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Monday, August 15, 2016

USS Oriskany

    The sunken aircraft carrier USS Oriskany is the largest artificial reef in the world. Built shortly after World War II, the “Mighty O” served primarily in the Pacific, earning two battle stars for service in the Korean War and ten battle stars for service in the Vietnam War.
     The Oriskany was sunk in 2006, 22 miles south of Pensacola, Florida in over 200 feet of water. Nicknamed “the Great Carrier Reef,” the site is one of the most popular diving destinations in the United States. Water depth to the top of the ship is 80 feet, and the flight deck is at 145 feet. 
     The Oriskany was a 27,100 ton Ticonderoga class aircraft carrier built at the New York Navy Yard. Launched in October 1945, construction was suspended in August 1947 and finally completed to a revised and modernized design. It had a crew of nearly 3500 and 80 aircraft. 
     The Oriskany was one of the ships used as a show of force by President Kennedy during the 1962 Cuban Missile Crisis and it was the carrier from which Senator John McCain launched his plane before being shot down over Vietnam. He was a prisoner of war in North Vietnam for five and a half years. 
     The Oriskany was deployed to the Mediterranean Sea between May and October 1951 and steamed around Cape Horn to join the Pacific Fleet in May 1952. It made one Korean War combat cruise from September 1952 to May 1953. After the end of the Korean War the Oriskany continued its Pacific Fleet service for more than twenty years. 
     It was out of commission from January 1957 until March 1959, during which time it was modernized with a new angled flight deck, steam catapults, an enclosed "hurricane" bow and many other improvements that permitted safer operation of high-performance aircraft.
     Oriskany's service in Vietnam began in 1965 when its planes hit targets in North and South Vietnam. Several more combat tours followed as the Southeast Asian conflict waxed and waned. On October 26, 1966, during its second Vietnam War deployment a fire ravaged its forward compartments, killing 44 crew members. The fire erupted on the starboard side of the ship's forward hangar bay and raced through five decks, killing 44 men, many of whom were veteran combat pilots who had flown raids over Vietnam a few hours earlier. A magnesium parachute flare exploded in the forward flare locker of Hangar Bay 1 as a result of human error. A seaman accidentally ignited the flare, panicked and threw it into the weapons locker where the flares were kept for storage, instead of throwing it over the side. The result was all the flares in the locker ignited. Crewmen jettisoned heavy bombs and planes were wheeled out of danger and it took three hours bring the fire under control.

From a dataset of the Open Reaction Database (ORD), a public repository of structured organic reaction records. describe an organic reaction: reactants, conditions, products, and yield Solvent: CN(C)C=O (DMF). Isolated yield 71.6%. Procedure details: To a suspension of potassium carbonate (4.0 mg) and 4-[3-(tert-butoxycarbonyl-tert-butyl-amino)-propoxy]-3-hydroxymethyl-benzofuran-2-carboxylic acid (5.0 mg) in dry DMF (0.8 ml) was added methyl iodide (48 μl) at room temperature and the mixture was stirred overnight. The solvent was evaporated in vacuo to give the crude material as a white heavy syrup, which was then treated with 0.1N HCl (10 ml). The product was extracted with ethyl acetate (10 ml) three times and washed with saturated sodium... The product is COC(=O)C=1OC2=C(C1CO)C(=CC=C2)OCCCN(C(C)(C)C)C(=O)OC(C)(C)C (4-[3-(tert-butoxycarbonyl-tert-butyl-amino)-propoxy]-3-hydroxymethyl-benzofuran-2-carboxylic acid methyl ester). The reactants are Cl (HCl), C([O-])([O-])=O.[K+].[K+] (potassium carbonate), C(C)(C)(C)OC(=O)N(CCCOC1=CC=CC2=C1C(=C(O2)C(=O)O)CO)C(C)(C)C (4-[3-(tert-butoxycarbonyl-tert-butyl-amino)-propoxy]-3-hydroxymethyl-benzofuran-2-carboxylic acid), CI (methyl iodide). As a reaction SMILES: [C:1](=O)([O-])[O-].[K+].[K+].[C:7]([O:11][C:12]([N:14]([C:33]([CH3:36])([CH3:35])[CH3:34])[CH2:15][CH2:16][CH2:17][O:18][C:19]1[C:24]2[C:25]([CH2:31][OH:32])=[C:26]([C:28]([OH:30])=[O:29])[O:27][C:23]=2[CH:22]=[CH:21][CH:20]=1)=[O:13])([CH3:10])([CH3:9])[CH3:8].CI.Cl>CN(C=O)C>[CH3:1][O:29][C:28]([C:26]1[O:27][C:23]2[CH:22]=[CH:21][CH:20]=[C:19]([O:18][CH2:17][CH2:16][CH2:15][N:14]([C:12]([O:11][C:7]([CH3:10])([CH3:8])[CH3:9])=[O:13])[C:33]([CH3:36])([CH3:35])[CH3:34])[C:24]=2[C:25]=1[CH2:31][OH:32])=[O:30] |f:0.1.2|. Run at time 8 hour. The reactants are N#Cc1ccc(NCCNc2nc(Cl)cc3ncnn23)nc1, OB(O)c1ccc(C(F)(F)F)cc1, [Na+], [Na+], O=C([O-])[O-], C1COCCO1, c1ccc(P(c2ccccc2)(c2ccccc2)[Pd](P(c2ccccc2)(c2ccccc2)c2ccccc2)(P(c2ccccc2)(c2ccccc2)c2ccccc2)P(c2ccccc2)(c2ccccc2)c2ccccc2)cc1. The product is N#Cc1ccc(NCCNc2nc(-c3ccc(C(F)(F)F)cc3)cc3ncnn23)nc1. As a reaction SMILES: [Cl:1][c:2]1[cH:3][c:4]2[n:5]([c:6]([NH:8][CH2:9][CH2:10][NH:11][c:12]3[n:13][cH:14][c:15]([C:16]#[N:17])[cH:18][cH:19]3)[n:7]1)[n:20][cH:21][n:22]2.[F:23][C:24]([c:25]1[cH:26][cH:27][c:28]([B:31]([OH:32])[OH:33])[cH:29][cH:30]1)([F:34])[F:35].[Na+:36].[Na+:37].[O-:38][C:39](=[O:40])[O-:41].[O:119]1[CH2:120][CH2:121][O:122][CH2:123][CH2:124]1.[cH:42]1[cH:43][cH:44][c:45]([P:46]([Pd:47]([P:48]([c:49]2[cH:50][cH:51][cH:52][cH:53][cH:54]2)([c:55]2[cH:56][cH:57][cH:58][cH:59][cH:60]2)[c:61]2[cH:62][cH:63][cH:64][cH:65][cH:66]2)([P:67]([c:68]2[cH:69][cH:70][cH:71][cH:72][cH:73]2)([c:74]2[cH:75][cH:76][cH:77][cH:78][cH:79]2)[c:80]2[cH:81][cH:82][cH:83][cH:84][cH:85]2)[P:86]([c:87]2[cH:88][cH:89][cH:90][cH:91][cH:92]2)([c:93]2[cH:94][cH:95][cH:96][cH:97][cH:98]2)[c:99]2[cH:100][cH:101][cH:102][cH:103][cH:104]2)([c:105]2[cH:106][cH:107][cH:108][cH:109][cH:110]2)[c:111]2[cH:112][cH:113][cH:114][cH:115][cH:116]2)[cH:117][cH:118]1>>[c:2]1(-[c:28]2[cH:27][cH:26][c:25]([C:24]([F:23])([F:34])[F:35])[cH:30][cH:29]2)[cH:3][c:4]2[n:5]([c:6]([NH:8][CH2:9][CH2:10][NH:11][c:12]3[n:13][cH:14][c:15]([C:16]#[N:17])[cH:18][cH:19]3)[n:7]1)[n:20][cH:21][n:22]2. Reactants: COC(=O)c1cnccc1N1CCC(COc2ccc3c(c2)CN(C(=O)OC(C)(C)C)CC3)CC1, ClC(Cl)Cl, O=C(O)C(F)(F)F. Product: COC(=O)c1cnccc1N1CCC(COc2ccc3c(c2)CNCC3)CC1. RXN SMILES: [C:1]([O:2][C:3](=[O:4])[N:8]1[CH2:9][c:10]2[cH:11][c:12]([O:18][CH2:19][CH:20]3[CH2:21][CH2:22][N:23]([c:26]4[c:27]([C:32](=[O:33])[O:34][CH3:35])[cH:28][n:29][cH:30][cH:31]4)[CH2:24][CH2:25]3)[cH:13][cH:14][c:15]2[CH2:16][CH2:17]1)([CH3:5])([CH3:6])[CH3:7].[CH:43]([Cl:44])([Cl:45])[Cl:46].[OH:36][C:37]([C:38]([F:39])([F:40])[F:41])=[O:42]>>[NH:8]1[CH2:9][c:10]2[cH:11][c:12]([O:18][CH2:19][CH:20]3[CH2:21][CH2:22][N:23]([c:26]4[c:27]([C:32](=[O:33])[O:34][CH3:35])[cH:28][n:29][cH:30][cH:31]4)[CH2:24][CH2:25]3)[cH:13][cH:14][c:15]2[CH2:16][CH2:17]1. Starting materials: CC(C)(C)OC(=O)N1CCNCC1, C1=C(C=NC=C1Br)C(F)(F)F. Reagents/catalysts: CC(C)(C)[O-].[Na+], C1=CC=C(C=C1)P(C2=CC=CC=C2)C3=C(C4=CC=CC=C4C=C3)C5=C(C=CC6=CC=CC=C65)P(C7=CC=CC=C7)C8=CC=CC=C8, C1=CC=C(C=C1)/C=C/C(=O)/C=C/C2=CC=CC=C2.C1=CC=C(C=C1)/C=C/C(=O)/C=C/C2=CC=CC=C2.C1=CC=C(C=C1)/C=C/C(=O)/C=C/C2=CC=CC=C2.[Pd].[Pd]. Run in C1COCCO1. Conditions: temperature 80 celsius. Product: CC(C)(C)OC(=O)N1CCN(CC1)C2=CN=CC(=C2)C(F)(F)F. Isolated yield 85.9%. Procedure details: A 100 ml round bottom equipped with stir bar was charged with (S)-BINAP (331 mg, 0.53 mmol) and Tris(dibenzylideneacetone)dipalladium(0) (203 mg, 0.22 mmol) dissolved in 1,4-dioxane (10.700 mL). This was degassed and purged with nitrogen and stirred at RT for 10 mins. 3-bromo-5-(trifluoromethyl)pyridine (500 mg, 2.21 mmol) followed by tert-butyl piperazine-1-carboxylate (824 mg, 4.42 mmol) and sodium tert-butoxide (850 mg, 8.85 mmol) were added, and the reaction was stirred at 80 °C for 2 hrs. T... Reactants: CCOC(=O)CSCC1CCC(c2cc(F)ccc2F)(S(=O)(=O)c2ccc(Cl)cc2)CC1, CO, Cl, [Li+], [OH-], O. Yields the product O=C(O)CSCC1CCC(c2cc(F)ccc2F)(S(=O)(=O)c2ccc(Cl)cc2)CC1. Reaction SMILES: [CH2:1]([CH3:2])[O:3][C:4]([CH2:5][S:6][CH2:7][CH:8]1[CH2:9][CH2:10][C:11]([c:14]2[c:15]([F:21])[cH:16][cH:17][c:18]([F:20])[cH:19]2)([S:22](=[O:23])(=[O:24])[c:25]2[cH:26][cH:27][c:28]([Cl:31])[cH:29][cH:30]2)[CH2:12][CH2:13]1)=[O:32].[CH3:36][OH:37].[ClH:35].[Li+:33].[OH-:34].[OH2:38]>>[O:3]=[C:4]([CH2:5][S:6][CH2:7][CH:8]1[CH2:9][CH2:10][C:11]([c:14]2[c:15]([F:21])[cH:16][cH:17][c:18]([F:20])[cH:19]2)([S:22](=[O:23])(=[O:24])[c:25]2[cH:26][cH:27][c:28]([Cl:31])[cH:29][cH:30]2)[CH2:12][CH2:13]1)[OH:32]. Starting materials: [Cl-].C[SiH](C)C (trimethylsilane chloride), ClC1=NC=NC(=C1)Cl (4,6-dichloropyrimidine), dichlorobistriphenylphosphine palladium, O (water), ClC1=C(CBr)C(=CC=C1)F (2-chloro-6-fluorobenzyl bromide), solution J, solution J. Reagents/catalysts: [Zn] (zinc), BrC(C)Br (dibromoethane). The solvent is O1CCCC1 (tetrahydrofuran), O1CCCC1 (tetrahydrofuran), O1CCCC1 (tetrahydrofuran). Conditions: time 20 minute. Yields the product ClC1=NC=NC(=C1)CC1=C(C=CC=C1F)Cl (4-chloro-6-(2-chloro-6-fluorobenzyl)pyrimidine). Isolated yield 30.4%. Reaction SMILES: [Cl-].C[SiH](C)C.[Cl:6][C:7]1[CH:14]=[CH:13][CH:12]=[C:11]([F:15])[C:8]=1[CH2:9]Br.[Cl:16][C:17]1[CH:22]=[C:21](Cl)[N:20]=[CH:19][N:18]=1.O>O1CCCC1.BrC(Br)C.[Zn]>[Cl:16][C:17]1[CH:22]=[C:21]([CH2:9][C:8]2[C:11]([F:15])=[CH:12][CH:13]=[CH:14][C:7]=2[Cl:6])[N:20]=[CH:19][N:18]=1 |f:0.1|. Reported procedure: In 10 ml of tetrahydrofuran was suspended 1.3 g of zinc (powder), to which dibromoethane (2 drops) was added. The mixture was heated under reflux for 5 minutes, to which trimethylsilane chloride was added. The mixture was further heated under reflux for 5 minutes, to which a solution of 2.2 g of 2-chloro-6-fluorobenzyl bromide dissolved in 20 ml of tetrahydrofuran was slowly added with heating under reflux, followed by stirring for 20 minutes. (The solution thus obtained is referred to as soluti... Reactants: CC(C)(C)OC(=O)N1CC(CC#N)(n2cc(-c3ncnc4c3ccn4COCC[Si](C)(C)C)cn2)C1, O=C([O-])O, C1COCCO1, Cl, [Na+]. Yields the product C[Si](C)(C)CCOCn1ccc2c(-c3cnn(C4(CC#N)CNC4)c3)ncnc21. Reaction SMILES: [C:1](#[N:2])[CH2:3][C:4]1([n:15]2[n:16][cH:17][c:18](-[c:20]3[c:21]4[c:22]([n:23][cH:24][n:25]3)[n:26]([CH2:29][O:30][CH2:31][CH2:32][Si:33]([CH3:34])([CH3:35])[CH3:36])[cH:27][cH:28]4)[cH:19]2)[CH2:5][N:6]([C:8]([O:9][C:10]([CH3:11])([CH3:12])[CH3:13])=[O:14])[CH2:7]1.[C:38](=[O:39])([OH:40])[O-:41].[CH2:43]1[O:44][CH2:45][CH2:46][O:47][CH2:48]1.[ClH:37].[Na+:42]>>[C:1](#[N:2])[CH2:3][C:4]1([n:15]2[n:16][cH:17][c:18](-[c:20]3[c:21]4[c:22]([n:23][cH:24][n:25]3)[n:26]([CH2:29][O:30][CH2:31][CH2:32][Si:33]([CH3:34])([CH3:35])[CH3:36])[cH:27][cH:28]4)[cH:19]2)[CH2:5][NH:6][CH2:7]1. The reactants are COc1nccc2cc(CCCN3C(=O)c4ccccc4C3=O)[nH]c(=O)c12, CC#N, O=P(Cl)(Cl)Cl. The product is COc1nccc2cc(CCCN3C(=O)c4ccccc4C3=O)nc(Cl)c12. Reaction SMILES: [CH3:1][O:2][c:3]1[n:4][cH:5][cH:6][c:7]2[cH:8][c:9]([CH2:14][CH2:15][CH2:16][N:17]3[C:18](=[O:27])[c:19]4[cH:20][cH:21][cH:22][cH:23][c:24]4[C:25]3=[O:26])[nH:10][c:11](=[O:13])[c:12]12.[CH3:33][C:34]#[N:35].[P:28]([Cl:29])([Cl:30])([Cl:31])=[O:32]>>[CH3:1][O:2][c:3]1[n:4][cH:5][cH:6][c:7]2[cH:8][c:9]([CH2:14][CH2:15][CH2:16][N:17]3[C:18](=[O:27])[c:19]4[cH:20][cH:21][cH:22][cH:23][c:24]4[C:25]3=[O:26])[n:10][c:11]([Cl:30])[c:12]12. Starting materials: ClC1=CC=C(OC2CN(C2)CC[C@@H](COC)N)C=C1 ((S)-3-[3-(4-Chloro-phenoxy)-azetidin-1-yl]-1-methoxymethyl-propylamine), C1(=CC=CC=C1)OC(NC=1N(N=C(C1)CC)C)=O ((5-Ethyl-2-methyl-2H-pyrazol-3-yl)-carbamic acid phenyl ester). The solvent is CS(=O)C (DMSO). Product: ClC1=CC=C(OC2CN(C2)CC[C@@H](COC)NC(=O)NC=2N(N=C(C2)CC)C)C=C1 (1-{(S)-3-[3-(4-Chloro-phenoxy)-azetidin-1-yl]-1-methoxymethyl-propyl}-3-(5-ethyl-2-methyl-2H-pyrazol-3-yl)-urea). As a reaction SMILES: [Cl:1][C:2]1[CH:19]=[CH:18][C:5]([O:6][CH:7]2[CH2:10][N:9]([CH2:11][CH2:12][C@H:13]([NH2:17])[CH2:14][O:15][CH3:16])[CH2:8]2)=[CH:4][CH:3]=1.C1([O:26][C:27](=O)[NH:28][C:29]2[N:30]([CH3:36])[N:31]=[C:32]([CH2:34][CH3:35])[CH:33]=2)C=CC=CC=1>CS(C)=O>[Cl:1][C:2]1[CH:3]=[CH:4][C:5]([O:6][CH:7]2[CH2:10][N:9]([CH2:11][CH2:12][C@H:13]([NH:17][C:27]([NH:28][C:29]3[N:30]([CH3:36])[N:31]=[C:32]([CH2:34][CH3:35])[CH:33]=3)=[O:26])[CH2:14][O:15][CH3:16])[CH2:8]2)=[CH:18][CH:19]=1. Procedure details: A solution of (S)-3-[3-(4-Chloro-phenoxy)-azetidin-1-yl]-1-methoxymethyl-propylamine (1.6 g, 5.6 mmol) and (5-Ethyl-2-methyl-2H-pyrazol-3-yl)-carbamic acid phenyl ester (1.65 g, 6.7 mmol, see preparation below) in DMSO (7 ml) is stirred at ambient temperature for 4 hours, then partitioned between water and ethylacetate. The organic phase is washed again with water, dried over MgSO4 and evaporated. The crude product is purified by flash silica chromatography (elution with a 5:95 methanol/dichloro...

One former commanding officer, retired Captain John Iarrobino, who was in command at the time of the fire eventually cleared the record. Iarrobino said the Navy Board of Investigation, in its haste to find a cause for the fire, prematurely blamed it on two crew members who were later court-martialed for mishandling the flares and starting the fire. Several other crew members and officers received letters of reprimand.  Iarrobinoblamed  the Navy for its haste and for not doing a thorough investigation. He said the board should have acted "without the desire to serve someone's head on a silver platter."  An investigation of the flares' manufacturer later revealed the true cause of the fire was a defect in one of the flares that caused it to trigger the blaze.  All court-martials were repealed and letters of reprimand rescinded.  The ship was repaired in the U.S. and returned to the war zone in mid-1967. 
     Following twenty-six years of service, USS Oriskany was decommissioned in September 1976, was stricken from the Naval Vessel Register in 1989 and sold for scrap in 1994, but it took nearly 10 years to determine its final disposition. After nearly two years of delays caused by hurricanes and permit issues the USS Oriskany was sunk on May 17, 2006, to become the world's largest intentionally created artificial reef. 
    It was towed to the a site about 22 miles offshore of Pensacola, Florida. The Navy used more than 500 pounds of plastic explosives in controlled charges to blow holes in the carrier. When it sank, the bow lifted into the air, the flight deck slipped; it took just 37 minutes. The ship rests in 212 feet of water with the flight deck is at 130 feet.  Watch it sink.

Gold Coast Scuba offers scuba trips to visit the ship.